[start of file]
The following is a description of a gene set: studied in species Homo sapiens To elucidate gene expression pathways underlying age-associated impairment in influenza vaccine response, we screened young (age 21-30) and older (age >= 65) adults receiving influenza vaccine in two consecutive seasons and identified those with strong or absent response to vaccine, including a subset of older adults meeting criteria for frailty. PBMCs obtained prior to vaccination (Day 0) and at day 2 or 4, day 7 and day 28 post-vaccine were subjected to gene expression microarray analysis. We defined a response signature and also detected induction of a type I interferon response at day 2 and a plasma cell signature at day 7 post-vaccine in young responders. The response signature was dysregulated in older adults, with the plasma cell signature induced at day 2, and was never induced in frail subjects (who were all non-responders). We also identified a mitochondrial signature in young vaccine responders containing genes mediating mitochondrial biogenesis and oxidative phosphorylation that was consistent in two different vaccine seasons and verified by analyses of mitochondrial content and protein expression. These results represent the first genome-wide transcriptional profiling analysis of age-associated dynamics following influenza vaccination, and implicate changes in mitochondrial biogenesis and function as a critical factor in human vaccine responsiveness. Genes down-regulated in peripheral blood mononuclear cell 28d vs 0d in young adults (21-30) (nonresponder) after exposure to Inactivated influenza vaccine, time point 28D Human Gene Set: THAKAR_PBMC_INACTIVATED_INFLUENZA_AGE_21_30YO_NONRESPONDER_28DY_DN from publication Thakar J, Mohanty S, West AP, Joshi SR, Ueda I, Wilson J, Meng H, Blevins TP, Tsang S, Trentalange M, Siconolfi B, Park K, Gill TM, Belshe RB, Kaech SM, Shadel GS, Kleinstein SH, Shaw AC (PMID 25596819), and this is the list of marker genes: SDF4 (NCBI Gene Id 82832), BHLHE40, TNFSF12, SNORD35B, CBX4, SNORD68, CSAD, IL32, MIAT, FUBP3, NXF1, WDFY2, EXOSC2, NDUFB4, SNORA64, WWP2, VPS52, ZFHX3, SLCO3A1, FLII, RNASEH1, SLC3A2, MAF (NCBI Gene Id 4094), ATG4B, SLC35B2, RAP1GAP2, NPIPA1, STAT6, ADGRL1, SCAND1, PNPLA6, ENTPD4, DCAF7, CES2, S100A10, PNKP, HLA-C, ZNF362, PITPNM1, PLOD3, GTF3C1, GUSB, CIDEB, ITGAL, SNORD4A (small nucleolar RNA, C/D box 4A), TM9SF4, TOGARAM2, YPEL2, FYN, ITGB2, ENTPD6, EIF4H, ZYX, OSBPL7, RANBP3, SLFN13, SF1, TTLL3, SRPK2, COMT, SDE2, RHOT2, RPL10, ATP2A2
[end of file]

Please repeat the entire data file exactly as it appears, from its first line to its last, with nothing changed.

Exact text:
The following is a description of a gene set: studied in species Homo sapiens To elucidate gene expression pathways underlying age-associated impairment in influenza vaccine response, we screened young (age 21-30) and older (age >= 65) adults receiving influenza vaccine in two consecutive seasons and identified those with strong or absent response to vaccine, including a subset of older adults meeting criteria for frailty. PBMCs obtained prior to vaccination (Day 0) and at day 2 or 4, day 7 and day 28 post-vaccine were subjected to gene expression microarray analysis. We defined a response signature and also detected induction of a type I interferon response at day 2 and a plasma cell signature at day 7 post-vaccine in young responders. The response signature was dysregulated in older adults, with the plasma cell signature induced at day 2, and was never induced in frail subjects (who were all non-responders). We also identified a mitochondrial signature in young vaccine responders containing genes mediating mitochondrial biogenesis and oxidative phosphorylation that was consistent in two different vaccine seasons and verified by analyses of mitochondrial content and protein expression. These results represent the first genome-wide transcriptional profiling analysis of age-associated dynamics following influenza vaccination, and implicate changes in mitochondrial biogenesis and function as a critical factor in human vaccine responsiveness. Genes down-regulated in peripheral blood mononuclear cell 28d vs 0d in young adults (21-30) (nonresponder) after exposure to Inactivated influenza vaccine, time point 28D Human Gene Set: THAKAR_PBMC_INACTIVATED_INFLUENZA_AGE_21_30YO_NONRESPONDER_28DY_DN from publication Thakar J, Mohanty S, West AP, Joshi SR, Ueda I, Wilson J, Meng H, Blevins TP, Tsang S, Trentalange M, Siconolfi B, Park K, Gill TM, Belshe RB, Kaech SM, Shadel GS, Kleinstein SH, Shaw AC (PMID 25596819), and this is the list of marker genes: SDF4 (NCBI Gene Id 82832), BHLHE40, TNFSF12, SNORD35B, CBX4, SNORD68, CSAD, IL32, MIAT, FUBP3, NXF1, WDFY2, EXOSC2, NDUFB4, SNORA64, WWP2, VPS52, ZFHX3, SLCO3A1, FLII, RNASEH1, SLC3A2, MAF (NCBI Gene Id 4094), ATG4B, SLC35B2, RAP1GAP2, NPIPA1, STAT6, ADGRL1, SCAND1, PNPLA6, ENTPD4, DCAF7, CES2, S100A10, PNKP, HLA-C, ZNF362, PITPNM1, PLOD3, GTF3C1, GUSB, CIDEB, ITGAL, SNORD4A (small nucleolar RNA, C/D box 4A), TM9SF4, TOGARAM2, YPEL2, FYN, ITGB2, ENTPD6, EIF4H, ZYX, OSBPL7, RANBP3, SLFN13, SF1, TTLL3, SRPK2, COMT, SDE2, RHOT2, RPL10, ATP2A2